Former Soviet states aren't just Russian pawns
The Guardian

Countries such as
Kyrgyzstan have shaped regional politics, triggering events to which
Russia and the west can only react.

As the ousted Kyrgyz
president, Kurmanbek Bakiyev, has left the country, and an interim
government in Bishkek, the capital, tightens its hold on power,
speculation is rife – not only about the immediate causes and
consequences of the protest, but also the broader regional
constellation, and Kyrgyzstan’s place in a Russian grand strategy in its
backyard. Much has been made of an ongoing ”new great game” in central
Asia, a struggle between Russia and the US for influence in the former
Soviet space. Many are prepared to see Russia’s hand in Bakiyev’s
downfall, pointing to dissatisfaction with his breach of his 2009
promise to close down the US airbase in Manas.

It is often
assumed that a Kyrgyz turn away from the west would be a more than
symbolic victory for Russia. And after all, did Bakiyev not come to
power in a democratic revolution in 2005? Russia has been openly unhappy
with the ”colour revolutions” in the former Soviet space and removal of
the democratic revolutionaries from power, be it in Ukraine, Georgia or
Kyrgyzstan is part of Moscow’s strategy of ”imperial comeback”. Or is

This kind of interpretation depicts the smaller states of the
former Soviet Union as little more than pawns in the hands of more
powerful actors. The Kremlin does openly pursue a strategy of asserting
its influence in the former Soviet space, and so do the US and the EU.
But these states are not objects of a geopolitical game over which they
have no control. The image of a ”new great game” underestimates the
extent to which the smaller former republics have been actively shaping
regional politics in recent years, triggering events to which Russia –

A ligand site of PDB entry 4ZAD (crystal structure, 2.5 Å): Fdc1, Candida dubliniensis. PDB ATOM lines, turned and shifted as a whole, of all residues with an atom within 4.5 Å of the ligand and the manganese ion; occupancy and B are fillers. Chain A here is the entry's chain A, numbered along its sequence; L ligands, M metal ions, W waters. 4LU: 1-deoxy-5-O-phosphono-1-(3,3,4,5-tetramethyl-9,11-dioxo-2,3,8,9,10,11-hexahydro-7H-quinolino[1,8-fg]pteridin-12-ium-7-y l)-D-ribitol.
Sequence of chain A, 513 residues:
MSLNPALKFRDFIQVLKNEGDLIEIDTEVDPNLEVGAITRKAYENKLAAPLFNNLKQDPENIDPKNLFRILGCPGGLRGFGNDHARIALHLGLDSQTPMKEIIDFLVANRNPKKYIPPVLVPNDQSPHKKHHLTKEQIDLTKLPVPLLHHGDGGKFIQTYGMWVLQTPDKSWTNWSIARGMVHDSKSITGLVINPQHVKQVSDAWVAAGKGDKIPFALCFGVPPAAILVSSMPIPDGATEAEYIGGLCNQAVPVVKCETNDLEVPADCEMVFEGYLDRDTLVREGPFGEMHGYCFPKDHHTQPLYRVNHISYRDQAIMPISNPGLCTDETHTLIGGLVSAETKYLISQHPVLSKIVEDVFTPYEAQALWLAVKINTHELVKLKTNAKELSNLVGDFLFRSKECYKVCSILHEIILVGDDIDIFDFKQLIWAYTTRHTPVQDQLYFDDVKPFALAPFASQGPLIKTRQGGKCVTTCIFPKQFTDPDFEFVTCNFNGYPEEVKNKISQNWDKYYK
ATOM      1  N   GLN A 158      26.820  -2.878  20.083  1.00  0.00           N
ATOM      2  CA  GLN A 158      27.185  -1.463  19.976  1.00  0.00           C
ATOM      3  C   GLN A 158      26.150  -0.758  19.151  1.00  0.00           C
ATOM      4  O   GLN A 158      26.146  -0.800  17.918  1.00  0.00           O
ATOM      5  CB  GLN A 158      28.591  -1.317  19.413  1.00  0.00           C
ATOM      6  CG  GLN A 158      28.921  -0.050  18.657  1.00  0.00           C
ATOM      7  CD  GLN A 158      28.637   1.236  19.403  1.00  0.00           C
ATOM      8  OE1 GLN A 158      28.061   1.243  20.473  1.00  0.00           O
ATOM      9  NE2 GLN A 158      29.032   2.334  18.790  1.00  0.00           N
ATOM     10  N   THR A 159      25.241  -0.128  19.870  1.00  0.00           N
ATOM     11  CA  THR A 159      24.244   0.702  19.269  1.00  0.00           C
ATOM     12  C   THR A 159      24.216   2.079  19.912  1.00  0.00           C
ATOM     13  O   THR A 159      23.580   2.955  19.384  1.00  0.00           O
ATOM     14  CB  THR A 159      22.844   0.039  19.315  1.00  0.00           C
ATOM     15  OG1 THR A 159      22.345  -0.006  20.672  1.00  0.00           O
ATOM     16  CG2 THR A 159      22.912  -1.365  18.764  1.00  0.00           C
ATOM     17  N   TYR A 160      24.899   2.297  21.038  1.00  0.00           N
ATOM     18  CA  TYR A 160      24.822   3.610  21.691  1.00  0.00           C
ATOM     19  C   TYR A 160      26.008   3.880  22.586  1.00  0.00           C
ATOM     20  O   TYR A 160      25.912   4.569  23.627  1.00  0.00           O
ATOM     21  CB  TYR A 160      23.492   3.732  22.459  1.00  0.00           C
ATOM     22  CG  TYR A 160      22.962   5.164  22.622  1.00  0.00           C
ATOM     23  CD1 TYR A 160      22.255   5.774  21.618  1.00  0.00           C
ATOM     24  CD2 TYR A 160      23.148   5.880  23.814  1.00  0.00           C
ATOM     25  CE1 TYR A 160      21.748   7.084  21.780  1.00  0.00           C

and the west – could only react.

The events in Georgia in August
2008 are a case in point; we now know that Saakashvili invaded South
Ossetia first, leading to a heavy-handed Russian reaction. Another one
is the way in which Ukraine was able to depict itself as a victim of
Russia’s ”gas imperialism” in the ongoing dispute over non-payment of
gas debts, putting energy security firmly on the EU’s agenda and
endangering Russia’s long-term security of supply. Likewise, Bakiyev was
able to extract maximum profit in the form of substantial loan
guarantees from his apparent promise to Russia to oust the Manas
airbase, a promise on which he backtracked a little later, when the US
offered a substantial increase in its aid package to Kyrgyzstan. In all
of this, small states in the region have been calling the shots.

said, while small states may trigger events to which Russia and the
west react, they do not necessarily control the outcomes of their own
actions. After all, these are not stable states with a set of interests
and long-term goals, and, often enough, their own broader regional
orientation depends on the outcome of complex domestic struggles – as
Georgia, Ukraine and Kyrgyzstan all illustrate in different ways. This
domestic instability is a headache for Moscow, especially if it leads to
violent popular uprisings strong enough to oust corrupt authoritarian

In this, as in other recent events, Moscow nevertheless
appears ready to make the most of the altered circumstances,
successfully perpetuating an image of great power politics cherished by
the Kremlin. However, as long as unstable regimes in small states
continue to shape the agenda in the former Soviet space, this remains an
image more than a reality on the ground.

For the west, the first
step would be to recognise that even though Russia is a major
challenge, it is not the sole cause of instability or lack of genuine
democratic development in the region. Russia very much reacts to what
happens. On the other hand, the other powerful regional actors are also
reacting to events to a larger degree than is often recognized. In this
regard more attention should be paid to the domestic and international
politics of smaller post-Soviet countries, rather than seeing Russia as a
possible, if willing, counterpart in a new Eurasian chessboard.